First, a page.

Fiston Mwanza Mujila is an award-winning author, born in the Democratic Republic of Congo, who now, at 33, lives in Austria. From what I could find, much of his work is influenced by the Congo’s battle for independence and its. . .
Twenty-One Days of a Neurasthenic is not a novel in the traditional sense. Rather, it is a collection of vignettes recorded by journalist Georges Vasseur in his diary during a month spent in the Pyrenées Mountains to treat his nervous. . .
Founded in 1960 by such creative pioneers as George Perec, Raymond Queneau and Italo Calvino, the Oulipo, shorthand for Ouvroir de littérature potentielle, came about in when a group of writers and mathematicians sought constraints to find new structures and. . .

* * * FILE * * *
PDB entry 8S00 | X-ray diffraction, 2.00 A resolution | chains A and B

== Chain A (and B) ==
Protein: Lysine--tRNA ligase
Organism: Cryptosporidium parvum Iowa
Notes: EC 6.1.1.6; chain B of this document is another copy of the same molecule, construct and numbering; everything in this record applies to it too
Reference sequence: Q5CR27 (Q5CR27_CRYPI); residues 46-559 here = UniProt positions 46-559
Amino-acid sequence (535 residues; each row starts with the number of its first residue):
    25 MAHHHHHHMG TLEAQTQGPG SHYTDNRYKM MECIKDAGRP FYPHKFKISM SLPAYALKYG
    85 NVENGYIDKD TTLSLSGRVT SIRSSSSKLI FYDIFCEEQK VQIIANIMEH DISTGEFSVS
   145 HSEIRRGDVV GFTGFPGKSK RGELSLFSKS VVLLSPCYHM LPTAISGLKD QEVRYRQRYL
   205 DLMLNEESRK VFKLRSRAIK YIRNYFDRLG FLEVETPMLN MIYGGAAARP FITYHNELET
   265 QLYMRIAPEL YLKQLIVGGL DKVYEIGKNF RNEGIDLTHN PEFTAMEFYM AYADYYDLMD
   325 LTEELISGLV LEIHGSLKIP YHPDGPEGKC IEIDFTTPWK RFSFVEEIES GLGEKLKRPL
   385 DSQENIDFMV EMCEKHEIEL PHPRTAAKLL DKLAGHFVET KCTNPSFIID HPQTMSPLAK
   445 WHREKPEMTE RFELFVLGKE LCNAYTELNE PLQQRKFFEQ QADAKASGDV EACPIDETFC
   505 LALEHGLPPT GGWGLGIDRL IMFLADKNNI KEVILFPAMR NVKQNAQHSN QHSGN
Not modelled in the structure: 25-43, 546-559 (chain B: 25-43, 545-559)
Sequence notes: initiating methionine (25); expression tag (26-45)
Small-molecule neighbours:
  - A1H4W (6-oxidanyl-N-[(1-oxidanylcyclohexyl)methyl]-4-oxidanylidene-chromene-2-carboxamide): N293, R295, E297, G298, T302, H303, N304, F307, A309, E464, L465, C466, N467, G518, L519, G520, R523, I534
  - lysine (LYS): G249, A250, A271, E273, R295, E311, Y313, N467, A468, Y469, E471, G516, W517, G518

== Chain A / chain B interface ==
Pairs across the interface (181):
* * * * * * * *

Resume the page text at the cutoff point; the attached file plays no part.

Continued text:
There’s little to say about a series of prose poems that willfully refuse to identify pronoun antecedents. Or perhaps there are a million things. The poems in Morse, My Deaf Friend— the chapbook by Miloš Djurdjević published by Ugly Duckling. . .
The Crimson Thread of Abandon is the first collection of short fiction available in English by the prolific Japanese writer and all-around avant-garde trickster Terayama Shūji, who died in 1983 at the age of 47. This collection would be important. . .